August 16 2016By Charlotte Knight
We caught up with Katie Roche from 2015 NT100 project The Food Assembly, to talk tech for good and to hear how they are creating a fairer food economy with digital technology.
What is The Food Assembly and how does it work?
The Food Assembly is an award-winning initiative that brings people together to support local farmers and foodmakers.
Every Food Assembly is run by a local organiser who opens a weekly online market in which people order their food. Then there is a weekly collection where customers pick up the food directly from the food producers at a local venue.
There are many many benefits. Firstly, the food is ordered online so farmers know exactly how much to bring to the collection each week – there is no food waste! All the food travels the distance of 28 miles meaning there are less food miles.
The model works like this: the organiser gets 8% of the weekly sales, The Food Assembly gets 8% and the farmer and foodmaker get over 80%. Lastly, this means that for every £1 spent through a Food Assembly, 90p stays in the local economy.
The Food Assembly is about supporting British farmers who put the food on our plates, and enabling British people to associate with the food in a healthier way.
What was it like to be featured in the 2015 NT100?
It was fantastic for us to be recognised as a 'tech for good' company, and to be beside so many global tech projects making lasting change to communities and solving quite complicated social issues.
At the end of the day, what we do is simply provide technology and support for anybody, anywhere to start their own local food community. But as we do that we are also helping to fix an extremely complicated issue – our broken food supply chain.
We are so lucky to be working towards creating a better food system for the UK – one in which we have happy farmers and happy healthy people!
What’s happened at The Food Assembly this year?
2016 has been amazing – we've grown The Food Assembly in the UK with our first launch in Scotland, Brighton (in Fat Boy Slim's Big Beach Cafe!), and a very successful Food Assembly on the Isle of Man.
We have had people from all over the UK reaching out to discover how The Food Assembly can work for them. We've been working with Jamie Oliver's Food Foundation, alongside The Big Lottery's Big Lunch, and food waste app Olio. Oh, and we've launched The Food Assembly app!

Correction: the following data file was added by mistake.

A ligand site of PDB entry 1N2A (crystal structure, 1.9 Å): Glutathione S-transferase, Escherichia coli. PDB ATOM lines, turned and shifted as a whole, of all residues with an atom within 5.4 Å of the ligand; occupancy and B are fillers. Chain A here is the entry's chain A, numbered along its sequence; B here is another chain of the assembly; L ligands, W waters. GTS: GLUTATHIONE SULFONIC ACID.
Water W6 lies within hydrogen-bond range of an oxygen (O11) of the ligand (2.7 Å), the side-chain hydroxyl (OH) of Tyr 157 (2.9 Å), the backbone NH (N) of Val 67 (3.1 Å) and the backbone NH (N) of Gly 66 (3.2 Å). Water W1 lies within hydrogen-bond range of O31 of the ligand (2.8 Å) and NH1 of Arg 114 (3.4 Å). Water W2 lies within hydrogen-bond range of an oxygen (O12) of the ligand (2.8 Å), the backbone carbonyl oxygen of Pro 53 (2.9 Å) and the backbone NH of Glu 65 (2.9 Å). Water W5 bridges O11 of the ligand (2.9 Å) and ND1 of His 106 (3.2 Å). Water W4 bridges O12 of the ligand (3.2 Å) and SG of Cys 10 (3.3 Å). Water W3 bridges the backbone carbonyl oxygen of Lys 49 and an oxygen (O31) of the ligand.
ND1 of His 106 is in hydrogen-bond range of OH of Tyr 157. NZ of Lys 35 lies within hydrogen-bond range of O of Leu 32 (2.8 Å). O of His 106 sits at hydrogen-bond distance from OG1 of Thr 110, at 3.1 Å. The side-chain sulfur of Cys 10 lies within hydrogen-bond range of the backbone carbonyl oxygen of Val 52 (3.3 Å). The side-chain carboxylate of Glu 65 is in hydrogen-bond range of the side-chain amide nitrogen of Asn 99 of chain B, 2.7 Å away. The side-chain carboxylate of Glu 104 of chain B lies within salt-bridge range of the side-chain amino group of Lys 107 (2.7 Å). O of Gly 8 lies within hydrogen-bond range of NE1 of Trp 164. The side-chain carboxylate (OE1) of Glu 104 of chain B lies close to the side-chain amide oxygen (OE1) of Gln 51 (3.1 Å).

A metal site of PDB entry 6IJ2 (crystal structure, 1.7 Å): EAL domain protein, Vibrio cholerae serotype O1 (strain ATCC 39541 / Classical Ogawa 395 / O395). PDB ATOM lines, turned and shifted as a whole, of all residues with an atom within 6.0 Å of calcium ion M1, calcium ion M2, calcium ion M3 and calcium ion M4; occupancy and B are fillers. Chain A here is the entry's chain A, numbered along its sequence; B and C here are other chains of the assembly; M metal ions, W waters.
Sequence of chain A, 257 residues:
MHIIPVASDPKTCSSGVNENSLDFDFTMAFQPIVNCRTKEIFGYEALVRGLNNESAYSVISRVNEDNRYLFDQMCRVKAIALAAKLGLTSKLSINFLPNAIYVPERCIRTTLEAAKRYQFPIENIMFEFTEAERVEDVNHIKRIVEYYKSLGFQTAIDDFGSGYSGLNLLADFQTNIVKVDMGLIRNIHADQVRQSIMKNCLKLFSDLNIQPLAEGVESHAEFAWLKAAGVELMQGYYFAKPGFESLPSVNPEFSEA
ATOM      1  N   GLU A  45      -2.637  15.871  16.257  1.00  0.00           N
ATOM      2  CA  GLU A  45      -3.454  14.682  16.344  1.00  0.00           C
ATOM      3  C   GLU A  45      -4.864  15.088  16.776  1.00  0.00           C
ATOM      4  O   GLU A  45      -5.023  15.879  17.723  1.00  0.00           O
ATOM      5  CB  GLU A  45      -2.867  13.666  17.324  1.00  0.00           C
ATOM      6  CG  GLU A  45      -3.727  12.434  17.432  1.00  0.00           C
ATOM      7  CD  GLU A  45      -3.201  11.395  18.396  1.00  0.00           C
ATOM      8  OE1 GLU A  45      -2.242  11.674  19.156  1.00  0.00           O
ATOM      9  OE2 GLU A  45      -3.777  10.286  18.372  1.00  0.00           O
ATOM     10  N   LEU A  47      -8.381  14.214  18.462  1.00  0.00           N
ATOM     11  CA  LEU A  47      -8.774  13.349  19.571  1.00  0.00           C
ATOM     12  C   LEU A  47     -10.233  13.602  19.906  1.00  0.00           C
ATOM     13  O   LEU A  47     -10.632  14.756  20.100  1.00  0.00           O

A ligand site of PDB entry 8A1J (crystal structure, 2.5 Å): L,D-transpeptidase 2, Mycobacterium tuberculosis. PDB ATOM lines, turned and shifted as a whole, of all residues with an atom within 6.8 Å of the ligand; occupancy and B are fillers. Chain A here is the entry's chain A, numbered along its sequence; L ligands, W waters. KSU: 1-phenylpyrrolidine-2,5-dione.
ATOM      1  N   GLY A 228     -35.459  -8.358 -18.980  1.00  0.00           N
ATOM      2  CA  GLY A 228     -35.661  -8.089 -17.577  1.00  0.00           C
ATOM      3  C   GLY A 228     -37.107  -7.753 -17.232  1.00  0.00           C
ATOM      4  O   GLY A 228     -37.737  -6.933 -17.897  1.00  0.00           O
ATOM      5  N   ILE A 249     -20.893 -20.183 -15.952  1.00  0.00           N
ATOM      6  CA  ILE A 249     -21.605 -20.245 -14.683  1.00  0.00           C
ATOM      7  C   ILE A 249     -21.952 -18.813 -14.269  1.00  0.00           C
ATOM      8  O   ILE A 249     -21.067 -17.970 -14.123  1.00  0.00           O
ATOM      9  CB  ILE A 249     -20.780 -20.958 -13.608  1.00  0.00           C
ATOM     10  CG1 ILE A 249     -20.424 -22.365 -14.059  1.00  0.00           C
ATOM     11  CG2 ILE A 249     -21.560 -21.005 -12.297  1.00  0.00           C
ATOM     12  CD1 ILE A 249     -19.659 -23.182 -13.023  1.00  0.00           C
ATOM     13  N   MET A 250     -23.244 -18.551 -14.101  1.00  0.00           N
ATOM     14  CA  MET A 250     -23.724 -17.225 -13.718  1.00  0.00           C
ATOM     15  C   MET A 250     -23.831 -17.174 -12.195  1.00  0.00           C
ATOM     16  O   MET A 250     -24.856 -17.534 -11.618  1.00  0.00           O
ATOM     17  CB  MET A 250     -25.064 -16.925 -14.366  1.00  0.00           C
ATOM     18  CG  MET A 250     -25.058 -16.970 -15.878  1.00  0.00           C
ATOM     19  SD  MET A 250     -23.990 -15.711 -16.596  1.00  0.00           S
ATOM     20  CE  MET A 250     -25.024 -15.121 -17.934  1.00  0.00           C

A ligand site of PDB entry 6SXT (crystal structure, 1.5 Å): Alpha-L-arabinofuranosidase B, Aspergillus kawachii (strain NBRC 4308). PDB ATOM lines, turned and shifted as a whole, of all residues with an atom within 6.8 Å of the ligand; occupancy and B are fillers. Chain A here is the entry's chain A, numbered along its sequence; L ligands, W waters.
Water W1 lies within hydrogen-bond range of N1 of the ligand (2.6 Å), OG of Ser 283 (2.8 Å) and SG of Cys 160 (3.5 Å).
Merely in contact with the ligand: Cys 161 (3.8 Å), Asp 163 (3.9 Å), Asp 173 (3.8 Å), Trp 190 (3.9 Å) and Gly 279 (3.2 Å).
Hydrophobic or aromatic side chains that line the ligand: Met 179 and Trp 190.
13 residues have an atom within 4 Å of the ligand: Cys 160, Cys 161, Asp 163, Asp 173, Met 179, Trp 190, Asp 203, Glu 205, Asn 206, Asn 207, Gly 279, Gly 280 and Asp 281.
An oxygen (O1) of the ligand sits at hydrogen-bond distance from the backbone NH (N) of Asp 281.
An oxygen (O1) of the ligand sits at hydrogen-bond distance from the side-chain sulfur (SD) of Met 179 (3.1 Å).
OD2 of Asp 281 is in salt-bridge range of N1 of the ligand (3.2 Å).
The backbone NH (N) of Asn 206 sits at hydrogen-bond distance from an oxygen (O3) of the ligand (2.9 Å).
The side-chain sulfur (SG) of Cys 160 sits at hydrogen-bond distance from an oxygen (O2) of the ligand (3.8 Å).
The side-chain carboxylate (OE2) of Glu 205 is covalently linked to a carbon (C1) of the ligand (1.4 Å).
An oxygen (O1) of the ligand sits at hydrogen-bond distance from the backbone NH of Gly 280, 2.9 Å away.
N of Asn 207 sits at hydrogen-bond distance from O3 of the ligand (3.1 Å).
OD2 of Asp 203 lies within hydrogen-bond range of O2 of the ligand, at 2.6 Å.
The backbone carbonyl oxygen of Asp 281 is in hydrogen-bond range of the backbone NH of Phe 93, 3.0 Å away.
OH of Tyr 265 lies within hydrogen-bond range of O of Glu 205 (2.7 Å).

What does the future hold for Food Assembly?
Lots more expanding in the UK – making our technology even more efficient. Helping more consumers' money reach the right people; enabling people to eat more local British food; cutting out the middle man, and enabling farmers to do what they do best – farm good healthy food and get paid fairly for it.
Why do you think it’s important to celebrate tech for good?
Often people link technology to isolation, privacy issues etc, or they think that 'tech' is a clicky word only for people 'in the know'. Tech is for everyone, and its benefits are immense. You just have to look at so many amazing things technology is doing – for the environment, for health – it's helping solve some of the world's greatest problems.
What types of social tech projects would you like to see come through in the 2016 NT100?
I really admire FoodCloud – the Irish company that offers a way for businesses to donate surplus food to charities within their communities. The founders have worked so hard to get it off the ground.
Another admirable one (wish-I-created-it-myself kinda idea) is PublicStuff, an app for people in a city to submit real-time requests where they live, such as graffiti, gas leaks, potholes etc - issues we can all relate to! Over 200 cities in the US are using it and it really makes it easy for local government and communities to connect better.
I’m really looking forward to seeing what comes through in this year’s NT100, don’t forget to nominate your favourite tech for good projects at http://socialtech.org.uk/nominate/